To identify metabolite patterns associated with childhood obesity, to examine relations of these patterns with measures of adiposity and cardiometabolic risk, and to evaluate associations with maternal peripartum characteristics.
CD4 T cell activation leads to proliferation and differentiation into effector (Teff) or regulatory (Treg) cells that mediate or control immunity. While each subset prefers distinct glycolytic or oxidative metabolic programs in vitro, requirements and mechanisms that control T cell glucose uptake and metabolism in vivo are uncertain. Despite expression of multiple glucose transporters, Glut1 deficiency selectively impaired metabolism and function of thymocytes and Teff. Resting T cells were normal until activated, when Glut1 deficiency prevented increased glucose uptake and glycolysis, growth, proliferation, and decreased Teff survival and differentiation. Importantly, Glut1 deficiency decreased Teff expansion and the ability to induce inflammatory disease in vivo. Treg cells, in contrast, were enriched in vivo and appeared functionally unaffected and able to suppress Teff, irrespective of Glut1 expression. These data show a selective in vivo requirement for Glut1 in metabolic reprogramming of CD4 T cell activation and Teff expansion and survival.
Although multiple, complex molecular studies have been done for understanding the development and progression of pulmonary hypertension (PAH), little is known about the metabolic heterogeneity of PAH. Using a combination of high-throughput liquid-and-gas-chromatography-based mass spectrometry, we found bile acid metabolites, which are normally product derivatives of the liver and gallbladder, were highly increased in the PAH lung. Microarray showed that the gene encoding cytochrome P450 7B1 (CYP7B1), an isozyme for bile acid synthesis, was highly expressed in the PAH lung compared with the control. CYP7B1 protein was found to be primarily localized on pulmonary vascular endothelial cells suggesting de novo bile acid synthesis may be involved in the development of PAH. Here, by profiling the metabolomic heterogeneity of the PAH lung, we reveal a newly discovered pathogenesis mechanism of PAH.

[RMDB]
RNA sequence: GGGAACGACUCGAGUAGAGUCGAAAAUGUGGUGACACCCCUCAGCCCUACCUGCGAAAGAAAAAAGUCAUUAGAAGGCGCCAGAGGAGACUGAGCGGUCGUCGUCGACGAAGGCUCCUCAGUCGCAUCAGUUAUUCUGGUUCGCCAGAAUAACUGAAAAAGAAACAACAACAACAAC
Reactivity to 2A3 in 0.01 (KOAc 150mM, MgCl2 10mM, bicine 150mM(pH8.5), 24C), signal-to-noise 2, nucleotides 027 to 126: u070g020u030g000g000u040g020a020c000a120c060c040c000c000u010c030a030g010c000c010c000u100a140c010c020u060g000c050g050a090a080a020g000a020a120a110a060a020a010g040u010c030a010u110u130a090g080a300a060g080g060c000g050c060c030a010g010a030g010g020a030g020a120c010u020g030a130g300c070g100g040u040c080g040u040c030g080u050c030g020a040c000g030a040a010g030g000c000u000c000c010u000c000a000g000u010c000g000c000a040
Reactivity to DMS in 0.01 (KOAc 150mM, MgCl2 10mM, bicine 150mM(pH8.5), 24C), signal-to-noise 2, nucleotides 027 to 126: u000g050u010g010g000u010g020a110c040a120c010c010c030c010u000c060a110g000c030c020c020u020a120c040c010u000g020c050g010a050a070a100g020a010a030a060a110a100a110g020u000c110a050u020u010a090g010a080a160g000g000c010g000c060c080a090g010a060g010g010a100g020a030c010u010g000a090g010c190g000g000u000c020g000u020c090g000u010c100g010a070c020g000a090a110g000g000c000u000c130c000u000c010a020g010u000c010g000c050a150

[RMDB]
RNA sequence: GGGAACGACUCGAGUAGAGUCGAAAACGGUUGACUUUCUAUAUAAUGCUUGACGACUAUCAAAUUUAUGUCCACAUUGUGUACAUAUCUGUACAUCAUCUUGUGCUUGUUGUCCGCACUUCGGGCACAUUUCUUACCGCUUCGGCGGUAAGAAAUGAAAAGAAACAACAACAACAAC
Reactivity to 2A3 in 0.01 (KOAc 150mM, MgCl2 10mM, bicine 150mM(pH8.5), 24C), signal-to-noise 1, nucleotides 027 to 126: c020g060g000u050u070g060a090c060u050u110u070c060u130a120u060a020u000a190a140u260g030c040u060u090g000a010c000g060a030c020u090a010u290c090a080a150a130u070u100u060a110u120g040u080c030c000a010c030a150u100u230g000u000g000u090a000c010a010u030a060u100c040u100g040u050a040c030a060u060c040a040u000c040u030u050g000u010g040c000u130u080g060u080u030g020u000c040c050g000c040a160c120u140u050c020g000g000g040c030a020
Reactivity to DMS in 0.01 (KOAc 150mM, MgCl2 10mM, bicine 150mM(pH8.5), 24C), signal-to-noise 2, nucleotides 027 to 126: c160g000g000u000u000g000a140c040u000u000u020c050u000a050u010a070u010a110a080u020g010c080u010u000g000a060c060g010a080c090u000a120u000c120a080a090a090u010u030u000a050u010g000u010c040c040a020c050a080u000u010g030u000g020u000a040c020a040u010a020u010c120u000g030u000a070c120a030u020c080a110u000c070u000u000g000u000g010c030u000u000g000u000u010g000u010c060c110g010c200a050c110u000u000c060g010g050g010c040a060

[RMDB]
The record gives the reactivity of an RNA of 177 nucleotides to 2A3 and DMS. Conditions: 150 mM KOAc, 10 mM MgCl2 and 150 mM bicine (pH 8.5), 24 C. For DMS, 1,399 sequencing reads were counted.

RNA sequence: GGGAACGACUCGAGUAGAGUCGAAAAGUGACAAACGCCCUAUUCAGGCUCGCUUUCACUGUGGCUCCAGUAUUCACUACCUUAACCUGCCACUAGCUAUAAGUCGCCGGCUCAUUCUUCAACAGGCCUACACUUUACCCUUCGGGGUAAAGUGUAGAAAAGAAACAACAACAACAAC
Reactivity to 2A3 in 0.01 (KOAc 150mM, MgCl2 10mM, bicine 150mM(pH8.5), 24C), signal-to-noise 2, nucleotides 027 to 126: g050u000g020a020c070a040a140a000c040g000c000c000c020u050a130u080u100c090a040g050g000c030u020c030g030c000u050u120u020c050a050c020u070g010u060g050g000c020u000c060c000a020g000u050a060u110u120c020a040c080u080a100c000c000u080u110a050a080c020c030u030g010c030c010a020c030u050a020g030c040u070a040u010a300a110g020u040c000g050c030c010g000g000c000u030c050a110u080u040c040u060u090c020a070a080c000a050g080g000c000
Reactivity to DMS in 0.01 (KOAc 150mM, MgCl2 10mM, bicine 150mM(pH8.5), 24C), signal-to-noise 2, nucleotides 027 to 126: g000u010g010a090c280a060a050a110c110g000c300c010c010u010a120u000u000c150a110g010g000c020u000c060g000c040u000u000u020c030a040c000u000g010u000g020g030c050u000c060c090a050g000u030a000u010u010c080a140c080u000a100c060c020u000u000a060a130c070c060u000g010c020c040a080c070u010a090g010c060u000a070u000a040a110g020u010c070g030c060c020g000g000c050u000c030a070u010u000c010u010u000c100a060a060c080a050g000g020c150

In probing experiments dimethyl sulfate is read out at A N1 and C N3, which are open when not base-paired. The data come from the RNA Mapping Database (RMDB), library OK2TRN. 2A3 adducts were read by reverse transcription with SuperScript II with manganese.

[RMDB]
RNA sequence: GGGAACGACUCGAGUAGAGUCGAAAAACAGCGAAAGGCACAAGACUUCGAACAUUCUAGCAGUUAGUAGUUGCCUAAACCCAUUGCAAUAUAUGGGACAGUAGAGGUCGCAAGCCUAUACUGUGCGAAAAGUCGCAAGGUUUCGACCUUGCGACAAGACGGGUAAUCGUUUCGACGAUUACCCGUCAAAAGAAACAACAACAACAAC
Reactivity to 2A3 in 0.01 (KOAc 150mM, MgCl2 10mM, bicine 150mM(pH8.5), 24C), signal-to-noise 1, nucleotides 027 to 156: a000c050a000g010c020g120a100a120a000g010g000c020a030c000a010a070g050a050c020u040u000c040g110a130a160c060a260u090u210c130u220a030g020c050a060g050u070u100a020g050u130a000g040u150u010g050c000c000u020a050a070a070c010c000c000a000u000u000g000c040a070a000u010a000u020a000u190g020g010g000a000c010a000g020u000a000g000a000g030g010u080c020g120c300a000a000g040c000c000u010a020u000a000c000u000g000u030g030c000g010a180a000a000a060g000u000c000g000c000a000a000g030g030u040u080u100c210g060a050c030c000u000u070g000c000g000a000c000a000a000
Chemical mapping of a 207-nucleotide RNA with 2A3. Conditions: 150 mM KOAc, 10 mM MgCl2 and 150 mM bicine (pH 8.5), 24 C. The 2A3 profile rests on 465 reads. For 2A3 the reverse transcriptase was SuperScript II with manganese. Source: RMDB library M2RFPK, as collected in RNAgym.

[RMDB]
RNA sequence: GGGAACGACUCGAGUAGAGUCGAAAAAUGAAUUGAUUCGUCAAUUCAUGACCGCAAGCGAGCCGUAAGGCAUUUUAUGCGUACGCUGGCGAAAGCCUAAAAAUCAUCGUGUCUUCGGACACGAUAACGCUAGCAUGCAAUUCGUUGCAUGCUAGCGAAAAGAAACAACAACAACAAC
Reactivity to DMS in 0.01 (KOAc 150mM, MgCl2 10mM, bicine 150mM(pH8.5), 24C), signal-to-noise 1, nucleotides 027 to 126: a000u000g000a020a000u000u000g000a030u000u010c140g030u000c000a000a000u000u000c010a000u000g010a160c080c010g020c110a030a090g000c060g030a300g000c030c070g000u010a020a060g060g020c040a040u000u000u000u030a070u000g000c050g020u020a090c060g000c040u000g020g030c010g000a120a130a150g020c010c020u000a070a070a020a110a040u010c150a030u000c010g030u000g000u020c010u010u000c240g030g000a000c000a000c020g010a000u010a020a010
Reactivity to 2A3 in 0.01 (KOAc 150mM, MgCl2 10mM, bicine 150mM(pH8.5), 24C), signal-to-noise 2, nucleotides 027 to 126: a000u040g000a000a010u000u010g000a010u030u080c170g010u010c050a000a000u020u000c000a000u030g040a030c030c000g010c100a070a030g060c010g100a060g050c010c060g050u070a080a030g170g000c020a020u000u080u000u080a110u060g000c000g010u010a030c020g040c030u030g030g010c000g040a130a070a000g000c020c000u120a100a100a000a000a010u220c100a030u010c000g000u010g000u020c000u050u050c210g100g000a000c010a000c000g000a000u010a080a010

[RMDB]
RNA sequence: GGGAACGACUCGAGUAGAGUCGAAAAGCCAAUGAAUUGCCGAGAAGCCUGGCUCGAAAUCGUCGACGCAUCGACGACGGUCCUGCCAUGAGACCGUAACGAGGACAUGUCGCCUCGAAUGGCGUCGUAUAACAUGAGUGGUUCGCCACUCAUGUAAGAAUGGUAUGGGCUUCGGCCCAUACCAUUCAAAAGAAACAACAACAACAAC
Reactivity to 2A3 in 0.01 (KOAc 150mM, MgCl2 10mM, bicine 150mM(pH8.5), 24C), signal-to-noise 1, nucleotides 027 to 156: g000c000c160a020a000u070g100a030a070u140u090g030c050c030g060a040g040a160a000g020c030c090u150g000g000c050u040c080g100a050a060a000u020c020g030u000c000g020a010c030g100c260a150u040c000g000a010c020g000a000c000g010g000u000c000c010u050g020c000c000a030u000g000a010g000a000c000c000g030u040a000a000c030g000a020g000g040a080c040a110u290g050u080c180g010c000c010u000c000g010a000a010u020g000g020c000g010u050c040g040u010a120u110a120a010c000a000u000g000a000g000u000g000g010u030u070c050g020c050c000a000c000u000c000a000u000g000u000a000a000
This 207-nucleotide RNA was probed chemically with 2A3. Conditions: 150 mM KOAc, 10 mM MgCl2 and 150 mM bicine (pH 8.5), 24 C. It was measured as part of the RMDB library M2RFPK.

Mutations in the ABC transporter ABCC6 were recently identified as cause of Pseudoxanthoma elasticum (PXE), a rare genetic disorder characterized by progressive mineralization of elastic fibers. We used an untargeted metabolic approach to identify biochemical differences between human dermal fibroblasts from healthy controls and PXE patients in an attempt to find a link between ABCC6 deficiency, cellular metabolic alterations and disease pathogenesis. 358 compounds were identified by mass spectrometry covering lipids, amino acids, peptides, carbohydrates, nucleotides, vitamins and cofactors, xenobiotics and energy metabolites. We found substantial differences in glycerophospholipid composition, leucine dipeptides, and polypeptides as well as alterations in pantothenate and guanine metabolism to be significantly associated with PXE pathogenesis. These findings can be linked to extracellular matrix remodeling and increased oxidative stress, which reflect characteristic hallmarks of PXE. Our study could facilitate a better understanding of biochemical pathways involved in soft tissue mineralization.